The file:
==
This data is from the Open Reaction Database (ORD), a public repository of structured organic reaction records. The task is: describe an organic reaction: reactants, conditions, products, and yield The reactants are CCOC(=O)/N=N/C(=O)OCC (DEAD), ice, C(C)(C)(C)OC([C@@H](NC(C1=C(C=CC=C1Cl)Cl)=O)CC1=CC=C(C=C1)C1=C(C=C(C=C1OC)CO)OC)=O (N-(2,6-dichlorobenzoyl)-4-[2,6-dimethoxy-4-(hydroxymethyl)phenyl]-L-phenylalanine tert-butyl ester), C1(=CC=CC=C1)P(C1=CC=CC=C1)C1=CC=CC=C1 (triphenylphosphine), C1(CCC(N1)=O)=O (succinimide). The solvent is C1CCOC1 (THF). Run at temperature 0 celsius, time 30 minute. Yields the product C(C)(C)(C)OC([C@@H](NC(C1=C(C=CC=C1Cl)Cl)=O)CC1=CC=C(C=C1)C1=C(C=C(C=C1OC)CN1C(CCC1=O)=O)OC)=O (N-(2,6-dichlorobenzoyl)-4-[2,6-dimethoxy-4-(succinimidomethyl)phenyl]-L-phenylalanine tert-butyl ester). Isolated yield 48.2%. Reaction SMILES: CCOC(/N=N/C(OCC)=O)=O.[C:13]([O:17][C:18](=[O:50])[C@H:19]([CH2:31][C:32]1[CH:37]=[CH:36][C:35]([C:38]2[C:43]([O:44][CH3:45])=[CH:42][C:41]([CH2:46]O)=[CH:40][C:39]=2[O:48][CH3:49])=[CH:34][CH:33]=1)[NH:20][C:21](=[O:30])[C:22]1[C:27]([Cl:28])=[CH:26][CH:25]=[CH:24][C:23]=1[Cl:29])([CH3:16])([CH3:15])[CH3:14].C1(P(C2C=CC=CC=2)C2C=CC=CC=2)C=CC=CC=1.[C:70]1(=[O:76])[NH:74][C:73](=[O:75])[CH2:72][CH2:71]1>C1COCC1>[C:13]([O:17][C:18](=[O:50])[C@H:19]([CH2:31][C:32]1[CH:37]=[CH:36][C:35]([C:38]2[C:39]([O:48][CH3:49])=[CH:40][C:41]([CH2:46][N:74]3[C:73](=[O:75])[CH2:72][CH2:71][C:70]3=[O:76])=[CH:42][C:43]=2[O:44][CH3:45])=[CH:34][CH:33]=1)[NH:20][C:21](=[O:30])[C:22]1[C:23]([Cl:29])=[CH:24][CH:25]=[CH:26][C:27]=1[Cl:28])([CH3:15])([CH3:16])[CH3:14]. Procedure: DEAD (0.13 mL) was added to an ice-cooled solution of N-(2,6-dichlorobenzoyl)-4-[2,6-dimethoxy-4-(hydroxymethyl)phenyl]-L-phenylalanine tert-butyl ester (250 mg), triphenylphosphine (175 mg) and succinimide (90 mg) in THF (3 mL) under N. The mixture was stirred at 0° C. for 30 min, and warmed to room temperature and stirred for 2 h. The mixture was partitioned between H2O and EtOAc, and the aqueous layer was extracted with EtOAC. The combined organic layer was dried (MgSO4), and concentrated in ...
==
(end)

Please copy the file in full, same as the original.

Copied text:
This data is from the Open Reaction Database (ORD), a public repository of structured organic reaction records. The task is: describe an organic reaction: reactants, conditions, products, and yield The reactants are CCOC(=O)/N=N/C(=O)OCC (DEAD), ice, C(C)(C)(C)OC([C@@H](NC(C1=C(C=CC=C1Cl)Cl)=O)CC1=CC=C(C=C1)C1=C(C=C(C=C1OC)CO)OC)=O (N-(2,6-dichlorobenzoyl)-4-[2,6-dimethoxy-4-(hydroxymethyl)phenyl]-L-phenylalanine tert-butyl ester), C1(=CC=CC=C1)P(C1=CC=CC=C1)C1=CC=CC=C1 (triphenylphosphine), C1(CCC(N1)=O)=O (succinimide). The solvent is C1CCOC1 (THF). Run at temperature 0 celsius, time 30 minute. Yields the product C(C)(C)(C)OC([C@@H](NC(C1=C(C=CC=C1Cl)Cl)=O)CC1=CC=C(C=C1)C1=C(C=C(C=C1OC)CN1C(CCC1=O)=O)OC)=O (N-(2,6-dichlorobenzoyl)-4-[2,6-dimethoxy-4-(succinimidomethyl)phenyl]-L-phenylalanine tert-butyl ester). Isolated yield 48.2%. Reaction SMILES: CCOC(/N=N/C(OCC)=O)=O.[C:13]([O:17][C:18](=[O:50])[C@H:19]([CH2:31][C:32]1[CH:37]=[CH:36][C:35]([C:38]2[C:43]([O:44][CH3:45])=[CH:42][C:41]([CH2:46]O)=[CH:40][C:39]=2[O:48][CH3:49])=[CH:34][CH:33]=1)[NH:20][C:21](=[O:30])[C:22]1[C:27]([Cl:28])=[CH:26][CH:25]=[CH:24][C:23]=1[Cl:29])([CH3:16])([CH3:15])[CH3:14].C1(P(C2C=CC=CC=2)C2C=CC=CC=2)C=CC=CC=1.[C:70]1(=[O:76])[NH:74][C:73](=[O:75])[CH2:72][CH2:71]1>C1COCC1>[C:13]([O:17][C:18](=[O:50])[C@H:19]([CH2:31][C:32]1[CH:37]=[CH:36][C:35]([C:38]2[C:39]([O:48][CH3:49])=[CH:40][C:41]([CH2:46][N:74]3[C:73](=[O:75])[CH2:72][CH2:71][C:70]3=[O:76])=[CH:42][C:43]=2[O:44][CH3:45])=[CH:34][CH:33]=1)[NH:20][C:21](=[O:30])[C:22]1[C:23]([Cl:29])=[CH:24][CH:25]=[CH:26][C:27]=1[Cl:28])([CH3:15])([CH3:16])[CH3:14]. Procedure: DEAD (0.13 mL) was added to an ice-cooled solution of N-(2,6-dichlorobenzoyl)-4-[2,6-dimethoxy-4-(hydroxymethyl)phenyl]-L-phenylalanine tert-butyl ester (250 mg), triphenylphosphine (175 mg) and succinimide (90 mg) in THF (3 mL) under N. The mixture was stirred at 0° C. for 30 min, and warmed to room temperature and stirred for 2 h. The mixture was partitioned between H2O and EtOAc, and the aqueous layer was extracted with EtOAC. The combined organic layer was dried (MgSO4), and concentrated in ...